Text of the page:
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Health Economics

  • Teacher(s):
  • Course given in: English
  • ECTS Credits:
  • Schedule: Autumn Semester 2018-2019, 4.0h. course (weekly average)
  •  séances
  • site web du cours course website
  • Related programme: Master of Science (MSc) in Economics



Since the 60’s, economists have studied the properties of health and health care. Their research has changed the way society promotes and maintains health and organizes the provision of health care. The main goal of the course is to introduce students to the field of health economics by providing a broad overview of some of the topics and fields of research. Through analysis of real-world cases and specific research papers on issues in high- and low- and middle-income countries, we will demonstrate the application of economic reasoning based on theoretical concepts and sophisticated empirical applications. This provides important insights into how economics influences the health of populations, the financing and organisation of health care as well as the cost and quality of health care delivery around the world.

In higher income countries, health related expenditure accounts for the largest proportion of GDP, with expenditures rising faster than incomes. Hence, the sustainability of the financing and delivery of health care is of major concern. Moreover, our understanding of health risks and the behaviours that influence them have grown significantly, and the economic influences and cost-effectiveness of interventions to reduce these risks is an important area of research. In lower income countries, health spending is still insufficient to meet the needs of the population, and although significant progress has been made in improving health outcomes and access to better health care, rapidly changing disease burdens, needed health technologies imply improved mechanisms to finance and deliver health care are needed.

The course applies microeconomic tools supported by robust empirical evidence to understanding the economics of health behaviours and the organisation of health care markets. We focus on concepts such as the demand for health and health care, health insurance, competition in health care markets, influence of payment systems on health care provider behaviour, and the economics of the pharmaceutical sector. We will also focus on how the research in health economics has assisted our understanding of policy options in the health care industry. During the course, we will also discuss several important health and health care challenges for low- and middle-income countries and how they shape current policy approaches in Global Health.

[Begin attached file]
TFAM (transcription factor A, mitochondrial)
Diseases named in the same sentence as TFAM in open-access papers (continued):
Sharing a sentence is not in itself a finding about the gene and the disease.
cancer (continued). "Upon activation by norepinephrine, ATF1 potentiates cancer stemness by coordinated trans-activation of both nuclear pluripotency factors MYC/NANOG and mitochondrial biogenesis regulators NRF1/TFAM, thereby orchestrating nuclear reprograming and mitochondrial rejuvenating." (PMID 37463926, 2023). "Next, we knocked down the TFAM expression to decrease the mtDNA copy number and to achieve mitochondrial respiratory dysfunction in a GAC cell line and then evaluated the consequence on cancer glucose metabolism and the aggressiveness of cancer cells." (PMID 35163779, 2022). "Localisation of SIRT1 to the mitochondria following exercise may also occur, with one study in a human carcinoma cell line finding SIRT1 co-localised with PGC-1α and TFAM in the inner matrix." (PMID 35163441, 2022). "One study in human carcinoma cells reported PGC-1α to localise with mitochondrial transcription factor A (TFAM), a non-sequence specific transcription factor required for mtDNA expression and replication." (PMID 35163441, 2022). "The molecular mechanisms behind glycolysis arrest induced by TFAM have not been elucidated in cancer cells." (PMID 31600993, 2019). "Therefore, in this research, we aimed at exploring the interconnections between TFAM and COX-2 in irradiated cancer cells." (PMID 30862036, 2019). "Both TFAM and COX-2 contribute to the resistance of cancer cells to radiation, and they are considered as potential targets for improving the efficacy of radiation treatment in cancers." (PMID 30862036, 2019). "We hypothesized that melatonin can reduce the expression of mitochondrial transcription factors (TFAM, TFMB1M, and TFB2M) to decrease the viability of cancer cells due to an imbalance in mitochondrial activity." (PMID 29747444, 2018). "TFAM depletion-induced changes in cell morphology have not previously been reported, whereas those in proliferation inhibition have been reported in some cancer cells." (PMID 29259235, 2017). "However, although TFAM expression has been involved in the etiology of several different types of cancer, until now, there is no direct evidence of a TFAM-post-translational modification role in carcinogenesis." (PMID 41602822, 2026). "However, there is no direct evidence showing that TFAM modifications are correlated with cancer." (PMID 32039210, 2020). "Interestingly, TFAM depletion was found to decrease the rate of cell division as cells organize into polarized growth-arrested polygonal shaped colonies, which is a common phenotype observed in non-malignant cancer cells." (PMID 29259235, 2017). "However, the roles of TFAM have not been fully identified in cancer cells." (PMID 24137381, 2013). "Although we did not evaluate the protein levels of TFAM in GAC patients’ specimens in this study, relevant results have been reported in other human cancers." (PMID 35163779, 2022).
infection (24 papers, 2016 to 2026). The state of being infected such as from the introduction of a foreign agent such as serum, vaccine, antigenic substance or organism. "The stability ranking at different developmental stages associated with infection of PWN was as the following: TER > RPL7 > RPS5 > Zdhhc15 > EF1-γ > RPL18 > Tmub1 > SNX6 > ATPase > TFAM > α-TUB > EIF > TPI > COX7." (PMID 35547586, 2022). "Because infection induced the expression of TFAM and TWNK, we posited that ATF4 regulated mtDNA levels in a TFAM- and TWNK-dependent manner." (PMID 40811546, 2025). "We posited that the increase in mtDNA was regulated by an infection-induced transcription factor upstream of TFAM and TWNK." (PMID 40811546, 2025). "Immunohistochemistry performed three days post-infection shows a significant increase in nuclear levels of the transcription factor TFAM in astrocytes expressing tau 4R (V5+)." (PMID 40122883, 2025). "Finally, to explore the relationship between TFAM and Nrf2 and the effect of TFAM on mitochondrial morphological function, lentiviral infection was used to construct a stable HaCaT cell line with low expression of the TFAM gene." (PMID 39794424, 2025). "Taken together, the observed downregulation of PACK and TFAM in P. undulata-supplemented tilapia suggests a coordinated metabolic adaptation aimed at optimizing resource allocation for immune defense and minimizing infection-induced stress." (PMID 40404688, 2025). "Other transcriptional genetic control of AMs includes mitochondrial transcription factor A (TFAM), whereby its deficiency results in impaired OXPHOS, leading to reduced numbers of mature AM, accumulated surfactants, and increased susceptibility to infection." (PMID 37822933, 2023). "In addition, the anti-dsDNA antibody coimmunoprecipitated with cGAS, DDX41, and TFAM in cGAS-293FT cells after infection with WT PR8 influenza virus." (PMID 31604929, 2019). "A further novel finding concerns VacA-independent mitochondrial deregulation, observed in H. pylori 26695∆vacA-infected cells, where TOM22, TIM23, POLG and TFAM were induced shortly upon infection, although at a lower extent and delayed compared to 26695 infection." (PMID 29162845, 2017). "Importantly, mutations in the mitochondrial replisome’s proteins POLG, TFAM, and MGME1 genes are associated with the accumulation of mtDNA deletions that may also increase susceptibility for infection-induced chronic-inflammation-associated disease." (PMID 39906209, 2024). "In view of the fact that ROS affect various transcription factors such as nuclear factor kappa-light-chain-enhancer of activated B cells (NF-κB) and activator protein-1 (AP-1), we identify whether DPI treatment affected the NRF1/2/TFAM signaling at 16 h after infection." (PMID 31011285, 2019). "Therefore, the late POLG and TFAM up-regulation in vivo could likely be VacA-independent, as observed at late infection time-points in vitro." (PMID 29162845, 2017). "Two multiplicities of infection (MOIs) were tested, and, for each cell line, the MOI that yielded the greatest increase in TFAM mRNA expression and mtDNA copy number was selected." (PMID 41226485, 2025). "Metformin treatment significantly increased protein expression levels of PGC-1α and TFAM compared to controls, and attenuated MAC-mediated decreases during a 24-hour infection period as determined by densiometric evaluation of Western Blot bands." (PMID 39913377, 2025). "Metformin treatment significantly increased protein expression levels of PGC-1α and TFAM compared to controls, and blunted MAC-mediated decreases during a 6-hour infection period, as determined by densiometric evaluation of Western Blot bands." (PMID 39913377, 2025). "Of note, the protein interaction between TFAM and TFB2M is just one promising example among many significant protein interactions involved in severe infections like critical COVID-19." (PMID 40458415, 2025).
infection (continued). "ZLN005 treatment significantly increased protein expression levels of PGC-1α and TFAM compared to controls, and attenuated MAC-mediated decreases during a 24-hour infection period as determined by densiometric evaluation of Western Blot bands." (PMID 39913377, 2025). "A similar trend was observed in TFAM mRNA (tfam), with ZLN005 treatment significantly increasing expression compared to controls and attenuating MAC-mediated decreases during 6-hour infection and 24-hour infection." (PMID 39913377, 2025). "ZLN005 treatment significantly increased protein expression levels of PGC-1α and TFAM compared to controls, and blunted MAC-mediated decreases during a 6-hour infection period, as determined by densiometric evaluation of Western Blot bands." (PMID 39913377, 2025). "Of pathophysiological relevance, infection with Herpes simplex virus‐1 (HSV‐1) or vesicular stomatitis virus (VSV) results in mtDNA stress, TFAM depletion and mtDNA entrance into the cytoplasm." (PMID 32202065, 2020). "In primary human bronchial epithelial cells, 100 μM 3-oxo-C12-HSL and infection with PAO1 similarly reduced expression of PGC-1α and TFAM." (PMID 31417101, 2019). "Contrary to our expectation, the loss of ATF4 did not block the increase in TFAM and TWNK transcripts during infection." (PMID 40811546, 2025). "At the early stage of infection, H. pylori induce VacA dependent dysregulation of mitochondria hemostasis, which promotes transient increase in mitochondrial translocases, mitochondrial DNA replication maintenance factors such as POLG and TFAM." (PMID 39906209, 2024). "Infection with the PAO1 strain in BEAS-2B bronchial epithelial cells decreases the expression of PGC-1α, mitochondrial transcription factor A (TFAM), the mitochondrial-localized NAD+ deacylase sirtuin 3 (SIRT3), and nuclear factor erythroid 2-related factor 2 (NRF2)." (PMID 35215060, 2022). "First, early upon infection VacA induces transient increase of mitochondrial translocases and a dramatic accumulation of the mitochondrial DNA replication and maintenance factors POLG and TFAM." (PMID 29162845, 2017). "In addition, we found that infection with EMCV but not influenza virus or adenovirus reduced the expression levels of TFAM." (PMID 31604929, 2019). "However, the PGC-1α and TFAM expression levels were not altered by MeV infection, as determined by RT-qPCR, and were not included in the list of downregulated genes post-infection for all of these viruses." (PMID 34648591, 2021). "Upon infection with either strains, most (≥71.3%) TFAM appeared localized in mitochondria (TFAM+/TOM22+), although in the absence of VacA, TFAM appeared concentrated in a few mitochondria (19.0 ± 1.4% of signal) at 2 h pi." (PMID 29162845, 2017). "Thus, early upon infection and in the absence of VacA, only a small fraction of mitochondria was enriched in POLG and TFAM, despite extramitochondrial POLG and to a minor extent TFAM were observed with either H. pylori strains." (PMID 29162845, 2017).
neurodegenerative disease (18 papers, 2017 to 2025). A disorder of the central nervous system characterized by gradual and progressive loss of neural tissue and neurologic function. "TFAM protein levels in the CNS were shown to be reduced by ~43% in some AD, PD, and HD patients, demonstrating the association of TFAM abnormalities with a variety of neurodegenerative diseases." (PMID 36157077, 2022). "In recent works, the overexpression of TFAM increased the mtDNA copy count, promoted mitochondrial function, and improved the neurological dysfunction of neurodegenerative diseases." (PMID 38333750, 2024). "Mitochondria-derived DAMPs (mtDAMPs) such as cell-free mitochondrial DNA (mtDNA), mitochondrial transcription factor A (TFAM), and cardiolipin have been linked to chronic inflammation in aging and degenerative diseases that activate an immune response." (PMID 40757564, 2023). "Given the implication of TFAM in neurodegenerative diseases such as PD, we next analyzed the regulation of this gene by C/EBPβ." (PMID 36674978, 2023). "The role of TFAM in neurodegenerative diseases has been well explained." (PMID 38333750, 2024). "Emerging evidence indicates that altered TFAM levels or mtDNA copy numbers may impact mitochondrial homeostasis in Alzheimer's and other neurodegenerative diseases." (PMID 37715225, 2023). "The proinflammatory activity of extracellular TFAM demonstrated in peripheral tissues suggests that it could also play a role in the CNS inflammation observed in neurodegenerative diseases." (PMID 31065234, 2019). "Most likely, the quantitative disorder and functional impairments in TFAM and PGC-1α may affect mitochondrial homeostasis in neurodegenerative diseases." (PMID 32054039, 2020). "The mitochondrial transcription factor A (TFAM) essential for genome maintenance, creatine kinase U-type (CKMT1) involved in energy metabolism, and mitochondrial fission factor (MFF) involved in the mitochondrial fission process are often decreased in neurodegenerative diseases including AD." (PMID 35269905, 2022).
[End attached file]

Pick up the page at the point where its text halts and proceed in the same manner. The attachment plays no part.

An outline of the lecture topics covered by term weeks is given below:

1. Introduction: Global demography and epidemiology (What is health, how can we measure it and how is it distributed across time, space and social groups?);

2. Program evaluation econometrics: A brief refresher;

3. Economic models for the demand for health and health behaviours; the relationship between socio-economic status and health;

4. Special health challenges and determinants of health and health behaviours in low-and middle-income countries (LMICs); (+Case 1)

5. Health care supply issues in LMICs; (+Case 2)

6. Universal Health Coverage and healthcare financing in LMICs; (+Case 3)

7. Health care costs: Overview and drivers;

8. Health care markets and systems: Physicians, Hospitals, Regulators, Payers etc;

9. Economics of health insurance I; (+Case 4)

10. Economics of health insurance II;

11. Health care supply: Quality and regional variation; (+Case 5)

12. Health care provider incentives and payment systems;

13. Pharmaceutical industry and technological evaluation; (+Case 6)


Reading material will consist of published articles from economic journals and health economic field journals. But will also include wider literature from health policy, health services research and medical journals.

Case studies from various sources will be provided with supplementary reading to support the analysis of the case.

For the articles and case studies, see the Content and Reading List as well as lecture folders to be posted in Moodle.


The only prerequisite of the course is to be familiar with Microeconomics theory and applications at an intermediate level and Applied Econometrics and Statistics at an intermediate level.


First attempt

Written 1h30 hours
Not allowed
Allowed with restrictions

The course will be evaluated by group work analysis and presentation of case studies; participation during the discussion of the case studies; individual short essays based on presented case studies; and a final written exam.

Distribution of grades is as follows:

2 separate group work assignments involving the analysis and presentation of a case study: 2 x 15% (30% of final grade).

Class participation during the presentation and discussion of all the case studies (at least 6): 10% of final grade (attendance, involvement and contribution to discussion).

2 short essays analysing two case studies of a student’s choice (but not the same case presented as their group work): 2 x 10% (20% of the final grade).

Final written exam: 40% of final grade.


Written 1h30 hours
Not allowed
Allowed with restrictions

A retake exam will take the form of a written exam (the grades from the group work, class participation and short essays will NOT be included in the written retake)

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